Opinion / Raymond Zhou

Love isn't blind

By Raymond Zhou (China Daily) Updated: 2016-02-22 08:37

Love isn't blind

When the nation was gripped by the unsubstantiated story of a city woman fleeing her boyfriend's backwater of a hometown, it showed the stumbling blocks to upward mobility, which can be social, psychological or economic.

Facts and fiction tend to mingle, sometimes to such a seamless degree that you never know where one ends and the other starts. If an outrageous story breaks on April 1 or is reported in Onion, you'll interpret it as a satirical take on a real news event or some social phenomenon. But that is assuming one is familiar with the custom of All Fools Day and the all-satire format, an assumption that should not be taken for granted in this age of globalization.

The biggest piece of news that came out of the just past Spring Festival in the vast expanse of the Middle Kingdom is a story that has the strong aura of a hoax.

It started from a first-person account of someone who claimed to be a woman from Shanghai in her late 20s. No professional journalist seems to have successfully contacted her since she posted her article and photo of her experience of a Lunar New Year's Eve dinner.

I feel uncomfortable with identifying the two protagonists as "Shanghai woman" and "Jiangxi man". I don't know their names either, not even nicknames or fictional ones. Since this is a story of pride and prejudice carried to epic proportions, it is unfair to even label a whole metropolis or province as fronts for the two individuals. So, I'll tone down that association by using S and J, or for the sake of convenience, Sandy and Jay, in my discussion.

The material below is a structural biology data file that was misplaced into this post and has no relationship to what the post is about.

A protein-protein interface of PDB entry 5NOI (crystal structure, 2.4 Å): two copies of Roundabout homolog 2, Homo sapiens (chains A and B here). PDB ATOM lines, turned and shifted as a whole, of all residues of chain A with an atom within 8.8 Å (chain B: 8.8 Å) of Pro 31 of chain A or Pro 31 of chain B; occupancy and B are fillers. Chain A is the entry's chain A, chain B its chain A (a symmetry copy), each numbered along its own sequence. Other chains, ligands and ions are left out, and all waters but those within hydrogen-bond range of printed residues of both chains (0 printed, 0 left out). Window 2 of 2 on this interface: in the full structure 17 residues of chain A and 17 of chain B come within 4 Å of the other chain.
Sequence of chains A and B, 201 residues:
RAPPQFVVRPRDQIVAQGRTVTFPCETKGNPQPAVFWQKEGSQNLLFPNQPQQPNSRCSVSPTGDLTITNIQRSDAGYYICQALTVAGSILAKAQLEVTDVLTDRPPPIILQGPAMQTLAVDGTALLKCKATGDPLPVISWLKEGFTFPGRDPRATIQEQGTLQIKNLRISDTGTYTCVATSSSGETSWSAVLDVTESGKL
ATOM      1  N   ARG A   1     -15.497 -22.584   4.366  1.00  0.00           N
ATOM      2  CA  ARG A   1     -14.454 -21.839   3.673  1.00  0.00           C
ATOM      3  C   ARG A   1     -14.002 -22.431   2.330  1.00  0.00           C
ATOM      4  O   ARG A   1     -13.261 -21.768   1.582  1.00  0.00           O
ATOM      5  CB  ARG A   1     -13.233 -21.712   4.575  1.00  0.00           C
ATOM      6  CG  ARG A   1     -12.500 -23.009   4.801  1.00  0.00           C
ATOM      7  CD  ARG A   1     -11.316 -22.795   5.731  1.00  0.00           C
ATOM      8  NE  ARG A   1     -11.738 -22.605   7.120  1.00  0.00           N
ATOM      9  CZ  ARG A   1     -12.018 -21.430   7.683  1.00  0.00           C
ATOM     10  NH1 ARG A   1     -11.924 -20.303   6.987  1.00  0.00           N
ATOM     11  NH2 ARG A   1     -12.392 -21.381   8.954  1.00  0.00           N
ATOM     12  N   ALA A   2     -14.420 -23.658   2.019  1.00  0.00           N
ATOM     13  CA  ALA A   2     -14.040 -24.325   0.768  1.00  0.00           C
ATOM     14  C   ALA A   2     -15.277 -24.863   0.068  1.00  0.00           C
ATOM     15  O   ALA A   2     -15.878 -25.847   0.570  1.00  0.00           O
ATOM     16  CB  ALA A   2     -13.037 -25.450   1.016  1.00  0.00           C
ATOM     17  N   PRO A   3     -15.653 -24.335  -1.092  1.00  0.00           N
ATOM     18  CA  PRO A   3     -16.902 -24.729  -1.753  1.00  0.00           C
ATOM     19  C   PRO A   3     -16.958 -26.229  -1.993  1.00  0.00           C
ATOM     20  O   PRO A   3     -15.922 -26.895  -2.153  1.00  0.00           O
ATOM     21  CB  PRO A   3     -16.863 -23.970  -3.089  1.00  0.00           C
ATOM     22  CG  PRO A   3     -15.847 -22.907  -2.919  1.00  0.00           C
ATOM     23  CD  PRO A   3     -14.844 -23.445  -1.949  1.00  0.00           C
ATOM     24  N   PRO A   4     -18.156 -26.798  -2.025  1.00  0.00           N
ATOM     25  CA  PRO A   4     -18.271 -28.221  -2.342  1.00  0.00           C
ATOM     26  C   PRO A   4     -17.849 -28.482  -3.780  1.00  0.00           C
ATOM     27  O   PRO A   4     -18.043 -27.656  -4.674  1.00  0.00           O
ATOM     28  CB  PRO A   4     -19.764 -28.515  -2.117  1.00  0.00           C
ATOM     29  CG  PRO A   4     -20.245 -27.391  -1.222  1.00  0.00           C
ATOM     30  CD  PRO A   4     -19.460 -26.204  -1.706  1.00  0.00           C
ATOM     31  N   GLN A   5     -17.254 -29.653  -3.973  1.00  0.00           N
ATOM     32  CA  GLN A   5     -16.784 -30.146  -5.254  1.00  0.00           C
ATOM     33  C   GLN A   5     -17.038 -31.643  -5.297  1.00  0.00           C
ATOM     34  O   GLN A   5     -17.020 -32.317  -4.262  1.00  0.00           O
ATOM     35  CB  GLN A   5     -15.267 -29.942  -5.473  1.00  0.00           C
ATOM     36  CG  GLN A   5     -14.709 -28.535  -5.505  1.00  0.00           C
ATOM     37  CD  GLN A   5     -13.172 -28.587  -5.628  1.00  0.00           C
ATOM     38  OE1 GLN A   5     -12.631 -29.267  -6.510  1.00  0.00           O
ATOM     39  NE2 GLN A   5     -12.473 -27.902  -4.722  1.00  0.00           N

Now the story itself: Sandy and Jay have been dating for a year. Her parents, who are middle-class Shanghainese, staunchly oppose the relationship because Jay is from a poor village in Jiangxi province, and though with a regular job in the big city, does not seem to have much prospects for a car or an apartment. But Sandy has not budged. She admits that part of the reason is Jay's good looks.

When Jay asked her to go to Jiangxi for the big holiday, she decided to go - again, against her parents' objections. But her journey turned out to be a rude awakening for her.

After long hours on a train, bus and ox cart, she entered his village of birth. When she was served the big dinner for the Lunar New Year's Eve, she could no longer take it.

As her photo shows, the room is not properly lit; the chopsticks are of uneven length; the dishes look like a jumble and are served in steel basins instead of plates.

Sandy wanted to leave right then and break up with Jay. She ended up publicizing her account online, which triggered a tidal wave of feedback and national debate.

Now, I'll repeat: Nobody can guarantee the veracity of her story. We don't even know it's a "she" behind it as some suggested it could be a ploy of some organization. But part of the reason it went viral and for so long, is it has a ring of inner truth.

So many Chinese have followed it and commented on it because it is not only melodramatic but it reflects their understanding of social conflicts. It resonated with me so strongly that 10 days after I first came upon it I still have not given up on the topic.